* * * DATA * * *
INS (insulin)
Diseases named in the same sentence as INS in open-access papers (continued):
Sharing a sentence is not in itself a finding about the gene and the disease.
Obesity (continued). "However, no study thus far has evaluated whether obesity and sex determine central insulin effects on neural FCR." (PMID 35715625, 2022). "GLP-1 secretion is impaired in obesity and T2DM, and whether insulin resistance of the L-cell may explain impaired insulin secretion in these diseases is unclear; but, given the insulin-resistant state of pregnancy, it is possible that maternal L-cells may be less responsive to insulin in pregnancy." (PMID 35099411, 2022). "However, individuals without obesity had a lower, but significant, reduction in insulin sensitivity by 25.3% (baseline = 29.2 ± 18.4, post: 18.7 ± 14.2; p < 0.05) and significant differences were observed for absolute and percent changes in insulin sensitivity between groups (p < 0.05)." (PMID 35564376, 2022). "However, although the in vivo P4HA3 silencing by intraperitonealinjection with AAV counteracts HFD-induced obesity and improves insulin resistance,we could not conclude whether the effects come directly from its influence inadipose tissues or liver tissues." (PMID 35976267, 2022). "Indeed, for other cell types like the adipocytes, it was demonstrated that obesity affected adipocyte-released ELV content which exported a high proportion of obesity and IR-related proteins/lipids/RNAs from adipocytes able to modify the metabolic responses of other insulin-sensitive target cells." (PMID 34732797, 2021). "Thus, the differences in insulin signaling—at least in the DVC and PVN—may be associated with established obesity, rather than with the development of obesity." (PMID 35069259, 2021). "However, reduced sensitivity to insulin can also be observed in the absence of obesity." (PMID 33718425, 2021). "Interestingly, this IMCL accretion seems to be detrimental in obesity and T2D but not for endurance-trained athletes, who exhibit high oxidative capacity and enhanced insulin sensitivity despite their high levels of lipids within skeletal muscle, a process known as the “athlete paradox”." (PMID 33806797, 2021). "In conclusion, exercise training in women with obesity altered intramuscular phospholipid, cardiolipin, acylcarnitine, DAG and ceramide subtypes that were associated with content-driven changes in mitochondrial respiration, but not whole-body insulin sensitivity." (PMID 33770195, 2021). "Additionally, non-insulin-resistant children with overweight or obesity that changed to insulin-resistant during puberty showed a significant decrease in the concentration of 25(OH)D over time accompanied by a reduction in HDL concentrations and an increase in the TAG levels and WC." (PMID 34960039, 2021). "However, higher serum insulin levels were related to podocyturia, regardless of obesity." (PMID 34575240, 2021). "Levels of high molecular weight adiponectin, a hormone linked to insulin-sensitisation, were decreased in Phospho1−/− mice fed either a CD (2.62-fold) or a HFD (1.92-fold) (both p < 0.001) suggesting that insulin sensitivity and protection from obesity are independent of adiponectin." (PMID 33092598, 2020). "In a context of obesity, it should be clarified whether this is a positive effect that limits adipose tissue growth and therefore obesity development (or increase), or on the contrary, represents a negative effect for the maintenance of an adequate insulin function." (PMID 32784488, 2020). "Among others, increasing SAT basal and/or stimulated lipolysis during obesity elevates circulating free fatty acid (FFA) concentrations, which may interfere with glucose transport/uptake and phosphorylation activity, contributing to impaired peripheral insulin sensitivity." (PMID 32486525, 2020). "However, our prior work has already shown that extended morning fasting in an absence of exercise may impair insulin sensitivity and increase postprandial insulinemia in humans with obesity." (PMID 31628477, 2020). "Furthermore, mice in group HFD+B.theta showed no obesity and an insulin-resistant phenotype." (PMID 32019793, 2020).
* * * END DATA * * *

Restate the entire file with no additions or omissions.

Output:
INS (insulin)
Diseases named in the same sentence as INS in open-access papers (continued):
Sharing a sentence is not in itself a finding about the gene and the disease.
Obesity (continued). "However, no study thus far has evaluated whether obesity and sex determine central insulin effects on neural FCR." (PMID 35715625, 2022). "GLP-1 secretion is impaired in obesity and T2DM, and whether insulin resistance of the L-cell may explain impaired insulin secretion in these diseases is unclear; but, given the insulin-resistant state of pregnancy, it is possible that maternal L-cells may be less responsive to insulin in pregnancy." (PMID 35099411, 2022). "However, individuals without obesity had a lower, but significant, reduction in insulin sensitivity by 25.3% (baseline = 29.2 ± 18.4, post: 18.7 ± 14.2; p < 0.05) and significant differences were observed for absolute and percent changes in insulin sensitivity between groups (p < 0.05)." (PMID 35564376, 2022). "However, although the in vivo P4HA3 silencing by intraperitonealinjection with AAV counteracts HFD-induced obesity and improves insulin resistance,we could not conclude whether the effects come directly from its influence inadipose tissues or liver tissues." (PMID 35976267, 2022). "Indeed, for other cell types like the adipocytes, it was demonstrated that obesity affected adipocyte-released ELV content which exported a high proportion of obesity and IR-related proteins/lipids/RNAs from adipocytes able to modify the metabolic responses of other insulin-sensitive target cells." (PMID 34732797, 2021). "Thus, the differences in insulin signaling—at least in the DVC and PVN—may be associated with established obesity, rather than with the development of obesity." (PMID 35069259, 2021). "However, reduced sensitivity to insulin can also be observed in the absence of obesity." (PMID 33718425, 2021). "Interestingly, this IMCL accretion seems to be detrimental in obesity and T2D but not for endurance-trained athletes, who exhibit high oxidative capacity and enhanced insulin sensitivity despite their high levels of lipids within skeletal muscle, a process known as the “athlete paradox”." (PMID 33806797, 2021). "In conclusion, exercise training in women with obesity altered intramuscular phospholipid, cardiolipin, acylcarnitine, DAG and ceramide subtypes that were associated with content-driven changes in mitochondrial respiration, but not whole-body insulin sensitivity." (PMID 33770195, 2021). "Additionally, non-insulin-resistant children with overweight or obesity that changed to insulin-resistant during puberty showed a significant decrease in the concentration of 25(OH)D over time accompanied by a reduction in HDL concentrations and an increase in the TAG levels and WC." (PMID 34960039, 2021). "However, higher serum insulin levels were related to podocyturia, regardless of obesity." (PMID 34575240, 2021). "Levels of high molecular weight adiponectin, a hormone linked to insulin-sensitisation, were decreased in Phospho1−/− mice fed either a CD (2.62-fold) or a HFD (1.92-fold) (both p < 0.001) suggesting that insulin sensitivity and protection from obesity are independent of adiponectin." (PMID 33092598, 2020). "In a context of obesity, it should be clarified whether this is a positive effect that limits adipose tissue growth and therefore obesity development (or increase), or on the contrary, represents a negative effect for the maintenance of an adequate insulin function." (PMID 32784488, 2020). "Among others, increasing SAT basal and/or stimulated lipolysis during obesity elevates circulating free fatty acid (FFA) concentrations, which may interfere with glucose transport/uptake and phosphorylation activity, contributing to impaired peripheral insulin sensitivity." (PMID 32486525, 2020). "However, our prior work has already shown that extended morning fasting in an absence of exercise may impair insulin sensitivity and increase postprandial insulinemia in humans with obesity." (PMID 31628477, 2020). "Furthermore, mice in group HFD+B.theta showed no obesity and an insulin-resistant phenotype." (PMID 32019793, 2020).